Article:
I've actually gotten more response than I had expected, and this is just from facebook alone! In just one day, I got 10 responses from people who have read or heard of Ayn Rand and are interested in learning more.

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[...] an Objectivist Club? I think that it is the proper name, since the primary purpose of such a club is to promote is to study and promote Objectivism. In fact, the ARI says that it is their preferred name for such a club, and at the same time says that you shouldn't restrict membership to just Objectivists, as long as you make it clear in your mission statement that the purpose of the club is promotion of Objectivism, not some other agenda.

For more than 10 years I have been coordinating a network of Objectivists, mostly in the Portland, Oregon area but with contacts in the Seattle area: http://www.aristotleadventure.com/spon/. Our purposes are: (1) the pleasure of socializing with like-minded people (which means we must be very strict about excluding individuals who are not like-minded); and (2) studying Objectivism. In the last few years, the first purpose has dominated. Most people who want more than philosophy for Rearden will study on their own.

Our Seattle-Portland network (not a club) began more than 10 years ago. Our standards have been very high. In 10 years we have collected about 20 people (living in areas from Vancouver BC to San Francisco, but mostly around Portland and Seattle). Think about that -- an average of about two people per year. Quality takes time, a lot of time.

My experience does not apply to university student organizations. However, I do have several questions and comments that might help.

1. Be sure you meet your university's requirements for on-campus organizations. There might be a Student Affairs or other office that has a list of rules and regulations, if any. For example, some universities prohibit organizations that "discriminate" against individuals because of their beliefs. That could cause serious problems.

2. Organizations usually have more than one purpose. One might be public and another might be in the background. Defining both, at least for yourself, is important. For example, is the main purpose of the club to promote Objectivism? If so, then I do not see how you can accept as members anyone who is not Objectivist. In other words, how can a non-Objectivist promote Objectivism?

On the other hand, if the primary purpose of the organization is to study Objectivism, then anyone (who follows written rules of etiquette) would be eligible. You would, of course, need to offer a systematic course of study or discussion.

(Of course, purposes need not be either-or. For example, you could study Objectivism as a means to promoting Objectivism.)

3. I am still not clear about what your purpose is. Is it only to spread ("promote") Objectivism? Perhaps you have more than one? For example, a legitimate purpose is to simply meet people you can relax with, at least in terms of explicit philosophy. Are there other purposes you would like to fulfill?

4. Be wary of volunteer burnout: One or two people end up doing all the work, burn out and quit, and then the organization collapses. Much better is to decide ahead of time how much effort you are willing to put into the project, never do anymore, and then, if no one else volunteers, serenely accept the fact that only some of your ambitions will be achieved. This approach requires writing a prioritized list of goals. Start at the top, and do as many as you can while achieving all your other goals in life (like being a straight-A student and entering the career you want). If you achieve only the first three of a list of 12, then so be it.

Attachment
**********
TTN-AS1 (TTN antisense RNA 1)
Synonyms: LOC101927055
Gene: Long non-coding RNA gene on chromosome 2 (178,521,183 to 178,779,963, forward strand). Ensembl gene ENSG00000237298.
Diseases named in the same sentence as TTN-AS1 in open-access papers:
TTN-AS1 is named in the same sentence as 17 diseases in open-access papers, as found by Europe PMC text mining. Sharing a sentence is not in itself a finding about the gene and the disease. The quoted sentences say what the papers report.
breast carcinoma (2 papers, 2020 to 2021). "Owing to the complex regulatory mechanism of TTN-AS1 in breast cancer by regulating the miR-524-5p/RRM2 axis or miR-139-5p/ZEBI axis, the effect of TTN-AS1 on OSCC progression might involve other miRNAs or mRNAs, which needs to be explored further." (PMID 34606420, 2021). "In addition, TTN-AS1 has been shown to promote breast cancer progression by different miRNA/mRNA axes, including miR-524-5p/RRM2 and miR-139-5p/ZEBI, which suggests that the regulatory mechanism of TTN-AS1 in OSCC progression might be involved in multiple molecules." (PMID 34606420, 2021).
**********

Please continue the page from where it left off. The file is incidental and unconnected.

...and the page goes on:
5. Be wary of a version of Gresham's law as applied to philosophical organizations: Allowing bad people into an organization will drive away the good people and they won't come back. So standards and expectations must be very high from the beginning, and the emphasis should be always on retaining the good, not on being "fair."

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JRoberts: Why do you think it demeans Objectivism to call it an Objectivist Club? I think that it is the proper name, since the primary purpose of such a club is to promote is to study and promote Objectivism. In fact, the ARI says that it is their preferred name for such a club, and at the same time says that you shouldn't restrict membership to just Objectivists, as long as you make it clear in your mission statement that the purpose of the club is promotion of Objectivism, not some other agenda.

I don't think that it demeans Objectivism, in and of itself. But when you start adding other people as members to a club entitled "Objectivism", those members become a reflection of the club. It is my belief that a name should reflect the members and the purpose. The purpose of The Objectivist Center is to promote Objectivism, but I would bet that nobody here appreciates the word "Objectivism" in application to that group.

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By the way,

I couldn't find you on Facebook. What name do you go by?

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By the way,

I couldn't find you on Facebook.  What name do you go by?

I use my real name, Dave Zornek, except I misspelled my last name when I first typed it in, so I'm Dave Zornk. It takes them forever to fix it.